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Schumer says CSX CEO commits to solving garbage train problem

Sen. Charles E. Schumer said Wednesday he has secured a personal commitment from the head of the CSX rail company to take steps to end a long, foul-smelling nightmare for Depew residents.

CSX Chief Executive Officer Michael Ward, in a telephone conversation Wednesday, assured Schumer that his company will do everything possible to keep trains filled with garbage from idling on its rail lines along Walden Avenue in the village.

Schumer said Ward also promised to use deodorizers to reduce the stench that has long bothered neighbors who live near the idling trains.

“These smelly and noisy garbage trains should never have been idling in Depew, disturbing residents and negatively impacting their quality of life and, to his credit, CSX’s CEO, Michael Ward, recognizes that and has pledged to take positive actions,” Schumer said in a statement.

Currently, the smell from the garbage carried by the trains permeates large sections of the village, which residents said has prevented them from pursuing outdoor activities or keeping their windows open in warm weather.

Two weeks ago, Schumer urged the company to make village residents’ health and quality of life a priority and find an alternate, nonresidential location for the idling trains. He followed that up with a letter to Ward and a phone call.

“I’m cautiously optimistic that this is going to be a solution to a problem here in Depew, and I’d like to thank Sen. Schumer for getting on the bandwagon and getting us some help, because CSX is very hard to get ahold of or deal with,” Hammer said.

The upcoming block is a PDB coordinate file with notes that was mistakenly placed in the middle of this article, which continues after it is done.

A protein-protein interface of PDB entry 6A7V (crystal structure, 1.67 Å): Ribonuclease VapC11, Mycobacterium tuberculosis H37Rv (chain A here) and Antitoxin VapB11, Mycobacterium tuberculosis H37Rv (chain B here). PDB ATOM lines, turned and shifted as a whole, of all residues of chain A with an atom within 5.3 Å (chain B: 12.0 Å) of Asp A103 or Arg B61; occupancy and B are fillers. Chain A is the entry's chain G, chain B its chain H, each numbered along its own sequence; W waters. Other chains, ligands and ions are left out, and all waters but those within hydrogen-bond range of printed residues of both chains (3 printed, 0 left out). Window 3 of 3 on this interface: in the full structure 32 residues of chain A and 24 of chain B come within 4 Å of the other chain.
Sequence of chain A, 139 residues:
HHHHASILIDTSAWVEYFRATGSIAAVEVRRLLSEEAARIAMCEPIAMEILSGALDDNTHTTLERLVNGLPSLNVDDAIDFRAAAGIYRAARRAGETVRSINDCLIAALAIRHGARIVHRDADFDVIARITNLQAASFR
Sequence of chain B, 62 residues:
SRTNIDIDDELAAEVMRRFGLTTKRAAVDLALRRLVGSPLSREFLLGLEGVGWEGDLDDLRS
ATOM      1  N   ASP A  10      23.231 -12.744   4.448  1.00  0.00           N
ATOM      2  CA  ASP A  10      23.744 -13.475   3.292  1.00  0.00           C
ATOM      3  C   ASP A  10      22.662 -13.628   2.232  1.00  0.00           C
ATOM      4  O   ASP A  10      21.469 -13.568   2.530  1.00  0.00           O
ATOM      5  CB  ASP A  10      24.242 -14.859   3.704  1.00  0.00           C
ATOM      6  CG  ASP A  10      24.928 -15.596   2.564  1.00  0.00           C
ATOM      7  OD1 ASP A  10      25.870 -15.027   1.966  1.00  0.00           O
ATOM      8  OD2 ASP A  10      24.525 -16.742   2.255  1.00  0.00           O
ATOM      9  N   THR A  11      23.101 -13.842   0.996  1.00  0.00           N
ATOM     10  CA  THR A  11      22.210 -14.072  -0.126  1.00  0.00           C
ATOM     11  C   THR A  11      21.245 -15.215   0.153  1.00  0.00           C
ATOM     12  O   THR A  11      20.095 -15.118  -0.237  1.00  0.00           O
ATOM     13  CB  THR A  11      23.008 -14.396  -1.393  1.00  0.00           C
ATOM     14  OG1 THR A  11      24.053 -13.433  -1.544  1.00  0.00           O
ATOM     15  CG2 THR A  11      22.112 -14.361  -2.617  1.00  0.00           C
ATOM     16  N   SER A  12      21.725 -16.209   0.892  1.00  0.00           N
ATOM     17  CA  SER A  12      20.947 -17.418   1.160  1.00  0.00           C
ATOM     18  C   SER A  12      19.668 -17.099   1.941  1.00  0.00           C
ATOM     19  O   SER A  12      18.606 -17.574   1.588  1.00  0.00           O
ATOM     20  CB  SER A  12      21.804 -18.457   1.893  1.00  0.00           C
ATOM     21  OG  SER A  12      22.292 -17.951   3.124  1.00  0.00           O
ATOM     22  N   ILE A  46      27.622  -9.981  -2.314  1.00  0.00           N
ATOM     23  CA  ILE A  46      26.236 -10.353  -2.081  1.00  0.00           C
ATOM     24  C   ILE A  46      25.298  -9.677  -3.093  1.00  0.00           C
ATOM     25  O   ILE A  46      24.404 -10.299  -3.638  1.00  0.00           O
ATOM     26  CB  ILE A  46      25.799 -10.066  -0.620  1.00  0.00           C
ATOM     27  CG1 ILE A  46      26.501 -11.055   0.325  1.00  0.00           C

Still, she remained skeptical about any plans by CSX to deodorize its trains should they continue idling in the village.

“I don’t understand how they can even do it because each rail car has like three to four 10-foot-by-20-foot boxes that have highly compressed garbage or municipal waste inside them and the doors are closed,” Hammer said.

“So if something happens and they need to park a train in a residential area, you can’t possibly open these, so how do you deodorize them? To me, that made absolutely no sense, but maybe they have a way of doing it that I’m not aware of,” she added.

Hammer said she was told by CSX officials that the garbage was being shipped from South Kearney, N.J., through Central and Western New York on to its final destination of Colton, Ky.

“My main concern was that there’s more garbage that’s going to be coming up this way, and it’s going to be coming up from New York City ... by rail car and its going to the Covanta incinerator in Niagara Falls. Now that hasn’t even begun yet and I’m a little bit concerned about when that happens, because I don’t understand how they’re going to divert all these trains,” Hammer said.

She said she was told by a federal official that each box car carried solid municipal waste that is compacted with 62 cubic yards of refuse and about a 700-pound density per cubic yard.

In addition to securing a commitment from CSX to move the trains holding garbage and deodorize the smell, Schumer said Ward also pledged that trains carrying hazardous materials would never idle in Depew.